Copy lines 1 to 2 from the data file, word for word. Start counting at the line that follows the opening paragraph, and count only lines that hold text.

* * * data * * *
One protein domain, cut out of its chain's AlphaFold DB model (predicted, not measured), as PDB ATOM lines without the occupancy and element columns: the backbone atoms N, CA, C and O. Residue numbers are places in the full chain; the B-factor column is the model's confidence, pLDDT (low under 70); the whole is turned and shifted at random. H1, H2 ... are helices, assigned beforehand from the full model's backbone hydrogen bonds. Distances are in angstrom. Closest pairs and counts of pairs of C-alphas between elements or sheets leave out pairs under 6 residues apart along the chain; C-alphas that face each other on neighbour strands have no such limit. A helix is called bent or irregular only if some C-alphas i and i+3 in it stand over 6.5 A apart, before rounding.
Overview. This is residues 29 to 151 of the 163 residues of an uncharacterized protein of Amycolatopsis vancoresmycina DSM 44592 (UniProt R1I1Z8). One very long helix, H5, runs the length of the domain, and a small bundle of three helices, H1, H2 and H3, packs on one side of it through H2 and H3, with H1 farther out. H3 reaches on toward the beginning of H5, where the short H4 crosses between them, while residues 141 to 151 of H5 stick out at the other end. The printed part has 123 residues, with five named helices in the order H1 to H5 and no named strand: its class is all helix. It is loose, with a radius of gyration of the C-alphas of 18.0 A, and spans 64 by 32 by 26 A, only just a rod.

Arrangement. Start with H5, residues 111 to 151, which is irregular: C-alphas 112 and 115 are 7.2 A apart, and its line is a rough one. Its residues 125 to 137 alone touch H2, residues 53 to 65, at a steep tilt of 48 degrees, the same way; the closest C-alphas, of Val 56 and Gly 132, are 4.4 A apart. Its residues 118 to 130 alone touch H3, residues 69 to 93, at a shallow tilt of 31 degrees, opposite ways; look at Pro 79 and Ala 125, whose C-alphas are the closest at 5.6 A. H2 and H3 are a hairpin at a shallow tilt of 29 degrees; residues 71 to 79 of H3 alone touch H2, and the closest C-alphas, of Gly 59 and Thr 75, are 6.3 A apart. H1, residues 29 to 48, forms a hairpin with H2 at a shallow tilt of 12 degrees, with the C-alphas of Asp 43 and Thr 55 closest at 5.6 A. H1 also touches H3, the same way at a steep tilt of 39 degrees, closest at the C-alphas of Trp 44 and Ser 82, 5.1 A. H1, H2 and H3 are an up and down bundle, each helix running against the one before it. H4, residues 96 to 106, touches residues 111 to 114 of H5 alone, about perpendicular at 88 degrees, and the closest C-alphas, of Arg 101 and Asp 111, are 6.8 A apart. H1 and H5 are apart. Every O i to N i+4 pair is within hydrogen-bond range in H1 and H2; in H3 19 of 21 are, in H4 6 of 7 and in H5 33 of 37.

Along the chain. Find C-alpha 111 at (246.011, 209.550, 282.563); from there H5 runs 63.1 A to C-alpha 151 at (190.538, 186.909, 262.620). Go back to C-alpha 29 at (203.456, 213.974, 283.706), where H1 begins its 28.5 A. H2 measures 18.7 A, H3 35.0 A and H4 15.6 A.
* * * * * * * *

Overview. This is residues 29 to 151 of the 163 residues of an uncharacterized protein of Amycolatopsis vancoresmycina DSM 44592 (UniProt R1I1Z8). One very long helix, H5, runs the length of the domain, and a small bundle of three helices, H1, H2 and H3, packs on one side of it through H2 and H3, with H1 farther out. H3 reaches on toward the beginning of H5, where the short H4 crosses between them, while residues 141 to 151 of H5 stick out at the other end. The printed part has 123 residues, with five named helices in the order H1 to H5 and no named strand: its class is all helix. It is loose, with a radius of gyration of the C-alphas of 18.0 A, and spans 64 by 32 by 26 A, only just a rod.

Arrangement. Start with H5, residues 111 to 151, which is irregular: C-alphas 112 and 115 are 7.2 A apart, and its line is a rough one. Its residues 125 to 137 alone touch H2, residues 53 to 65, at a steep tilt of 48 degrees, the same way; the closest C-alphas, of Val 56 and Gly 132, are 4.4 A apart. Its residues 118 to 130 alone touch H3, residues 69 to 93, at a shallow tilt of 31 degrees, opposite ways; look at Pro 79 and Ala 125, whose C-alphas are the closest at 5.6 A. H2 and H3 are a hairpin at a shallow tilt of 29 degrees; residues 71 to 79 of H3 alone touch H2, and the closest C-alphas, of Gly 59 and Thr 75, are 6.3 A apart. H1, residues 29 to 48, forms a hairpin with H2 at a shallow tilt of 12 degrees, with the C-alphas of Asp 43 and Thr 55 closest at 5.6 A. H1 also touches H3, the same way at a steep tilt of 39 degrees, closest at the C-alphas of Trp 44 and Ser 82, 5.1 A. H1, H2 and H3 are an up and down bundle, each helix running against the one before it. H4, residues 96 to 106, touches residues 111 to 114 of H5 alone, about perpendicular at 88 degrees, and the closest C-alphas, of Arg 101 and Asp 111, are 6.8 A apart. H1 and H5 are apart. Every O i to N i+4 pair is within hydrogen-bond range in H1 and H2; in H3 19 of 21 are, in H4 6 of 7 and in H5 33 of 37.